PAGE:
The snake-meat dishes in a village in Long Bien District, Hanoi are recommended by CNN “for adventurous diners”.

A specialty of Hanoi: Snake Meat Spring Rolls. Photo: Ran Rao Cuisine Restaurant

Cuisine for the brave

What is a Hanoi dish giving many tourists the creeps?

It was the subject of Reuters and CNN’s stories in previous years and commanded the attention of international travel bloggers who called it one of the “most unusual destinations in Vietnam”. The place in question is Le Mat Village in Viet Hung Ward, Long Bien District, Hanoi.

The village is famous for snake farming and snake specialty making, recognized by Hanoi as a “traditional craft village” since 2011.

Snakes in Le Mat are mainly king cobras, radiated rat snakes, and Chinese rat snakes.

Coming to the restaurants here, diners will enjoy a variety of snake meat dishes as well as witness the breathtaking scenery of catching snakes. However, the tricks to grab the reptiles, cut their necks and break their fangs are quite a horror, perhaps not for the faint of heart.

The scene of catching snakes and processing snake meat may make many reptile-fearing diners shiver.

A snake weighing about two to three kilos will be cooked into all kinds of bizarre dishes: grilled snake, stir-fried snake, snake ribs with rice paper, snake spring rolls, and snake cake wrapped in guise leaves, among others.

Snake bile, blood and heart are also prepared right before diners’ eyes, and then put in wine for them to enjoy from the beginning of the meal.

The culinary journey continues with strange nibbles, before ending with sticky rice cooked with snake grease, minced snake bones with Vietnamese rice crackers or mung bean porridge to fill the stomach. In general, nothing of the snake from flesh, bones, skin and organs, is wasted.

These pieces of raw snake meat are ready for the dish of a grilled snake with herbs. Photo: Ran Rao Cuisine Restaurant

“Snake meat is crunchy, unlike any other. In particular, fried snake meat has a fresh and sweet taste, while crispy fried snake skin is richly scented and even crispier than rice crackers. Each dish has its distinctive flavor,” Nguyen Hoang Long, manager of Nguyen Van Duc Restaurant, Le Mat Village introduced the meat on CNN.

Each kilo of snake meat in Le Mat currently costs around VND800,000 or US$35. The meat is also advertised by restaurants as relieving bone and joint pains, and enhancing sexual vitality, whereas snake blood treats headaches and snake bile cures sore throats.

According to CNN, the menu-free experience at the restaurant means diners can get to choose which snake is going to end up on their table and witnessing the chefs preparing dishes of the snake makes the culinary trip more adventurous.

The CNN team described snake spring rolls, filled with ground reptile meat are “tasty and fresh with herbs found in all Vietnamese cuisine”. Besides, the most popular sauteed snake meat also left imprints as “its texture is the closest thing to poultry or pork – though the snake can’t be likened to either”.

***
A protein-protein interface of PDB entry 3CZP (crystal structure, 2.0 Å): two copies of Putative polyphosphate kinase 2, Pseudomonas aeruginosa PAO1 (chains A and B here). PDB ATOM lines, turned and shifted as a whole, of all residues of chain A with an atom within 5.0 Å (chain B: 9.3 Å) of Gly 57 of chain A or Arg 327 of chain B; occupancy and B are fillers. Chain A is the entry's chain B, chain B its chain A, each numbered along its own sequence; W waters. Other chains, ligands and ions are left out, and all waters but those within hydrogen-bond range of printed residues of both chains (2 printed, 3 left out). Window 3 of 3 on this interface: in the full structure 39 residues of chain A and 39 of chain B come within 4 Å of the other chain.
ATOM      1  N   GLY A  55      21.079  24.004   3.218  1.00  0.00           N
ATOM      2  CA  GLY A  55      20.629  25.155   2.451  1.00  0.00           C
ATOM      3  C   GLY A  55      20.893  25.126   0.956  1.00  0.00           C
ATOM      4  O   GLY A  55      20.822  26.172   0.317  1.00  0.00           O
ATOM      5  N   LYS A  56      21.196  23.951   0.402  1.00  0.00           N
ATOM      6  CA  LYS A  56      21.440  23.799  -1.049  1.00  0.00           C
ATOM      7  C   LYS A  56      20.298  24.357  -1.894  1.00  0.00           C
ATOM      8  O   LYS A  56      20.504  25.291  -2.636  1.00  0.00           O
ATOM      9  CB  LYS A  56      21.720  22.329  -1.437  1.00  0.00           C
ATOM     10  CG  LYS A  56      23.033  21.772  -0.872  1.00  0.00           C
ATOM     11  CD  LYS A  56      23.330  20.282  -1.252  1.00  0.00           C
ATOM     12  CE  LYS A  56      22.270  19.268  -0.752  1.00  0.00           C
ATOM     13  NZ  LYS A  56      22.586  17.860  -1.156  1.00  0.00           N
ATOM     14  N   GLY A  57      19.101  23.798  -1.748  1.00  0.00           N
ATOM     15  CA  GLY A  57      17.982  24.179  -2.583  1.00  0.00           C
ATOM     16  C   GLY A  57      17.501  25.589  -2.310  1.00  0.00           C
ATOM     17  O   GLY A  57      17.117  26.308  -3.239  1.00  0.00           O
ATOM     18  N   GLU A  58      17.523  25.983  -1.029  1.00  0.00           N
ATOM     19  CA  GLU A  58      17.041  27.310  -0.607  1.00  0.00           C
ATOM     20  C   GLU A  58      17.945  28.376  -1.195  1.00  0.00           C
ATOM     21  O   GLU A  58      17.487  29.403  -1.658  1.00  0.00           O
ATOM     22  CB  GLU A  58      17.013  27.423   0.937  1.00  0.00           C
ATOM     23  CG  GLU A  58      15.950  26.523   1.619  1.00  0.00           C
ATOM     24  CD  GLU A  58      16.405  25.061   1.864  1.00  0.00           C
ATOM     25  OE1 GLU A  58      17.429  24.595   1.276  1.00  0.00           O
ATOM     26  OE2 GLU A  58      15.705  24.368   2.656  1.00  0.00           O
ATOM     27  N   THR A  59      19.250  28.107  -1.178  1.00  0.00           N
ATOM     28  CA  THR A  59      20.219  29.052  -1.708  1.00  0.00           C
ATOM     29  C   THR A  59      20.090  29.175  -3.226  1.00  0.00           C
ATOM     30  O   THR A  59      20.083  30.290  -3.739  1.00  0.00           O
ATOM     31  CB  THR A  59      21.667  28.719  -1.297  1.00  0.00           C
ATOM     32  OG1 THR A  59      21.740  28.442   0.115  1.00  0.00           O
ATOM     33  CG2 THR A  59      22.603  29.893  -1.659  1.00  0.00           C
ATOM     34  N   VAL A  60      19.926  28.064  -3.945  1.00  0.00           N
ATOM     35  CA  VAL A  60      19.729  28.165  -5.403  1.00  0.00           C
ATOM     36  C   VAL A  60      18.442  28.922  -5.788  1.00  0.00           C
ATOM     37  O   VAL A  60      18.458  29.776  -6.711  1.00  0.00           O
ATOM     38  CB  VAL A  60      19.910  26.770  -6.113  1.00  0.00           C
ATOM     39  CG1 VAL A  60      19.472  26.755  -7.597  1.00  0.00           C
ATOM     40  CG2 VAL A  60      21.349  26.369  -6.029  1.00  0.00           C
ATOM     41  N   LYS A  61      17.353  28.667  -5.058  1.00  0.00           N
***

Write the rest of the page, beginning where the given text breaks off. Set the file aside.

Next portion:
A century-old specialty

People in Le Mat still say that the village’s snake-breeding and catching trade originated from the Ly Dynasty (1009 to 1225)

Legend has it that King Ly Thai Tong’s virtuous eldest princess once sailed down the Thien Duc River or the present-day Duong River was suddenly captured by a sea snake named Jiaolong.

While her entourage was not strong enough to help, fortunately, a young fisherman surnamed Hoang rushed in to fight a fierce battle with the monster, beheaded it and saved the princess.

The knightly man later refused all the titles, gold and silver awarded by the king, and only asked for the establishment of 13 agricultural settlements which were named Cong Vi, Ngoc Ha, Giang Vo, Thu Le, among others, before returning to his hometown and making it so prosperous that it was called “Tru Mat” or “thriving”.

After the Hoang-surnamed man passed away, the villagers built a communal house to worship him as the village’s tutelary God. Following his example, the people in Le Mat also developed the trade of catching and breeding snakes besides farming.

It is unclear how truthful this legend is, but snakes have been raised here for medicinal and wine ingredients for several hundred years before they began to be eaten about 20-30 years ago when Le Mat became known as a culinary village.

Today, there are 35 households that live off snake farming in Le Mat.

According to Nguyen Anh Tuan, Chairman of the Executive Board of Le Mat Craft Village Cooperative, the craft village is currently creating a development plan for the coming time.

Specifically, there will be separate areas for raising snakes, displaying and introducing products from snakes such as medicines, wines, and handicrafts among others, processing snake dishes and performing tricks, and so on.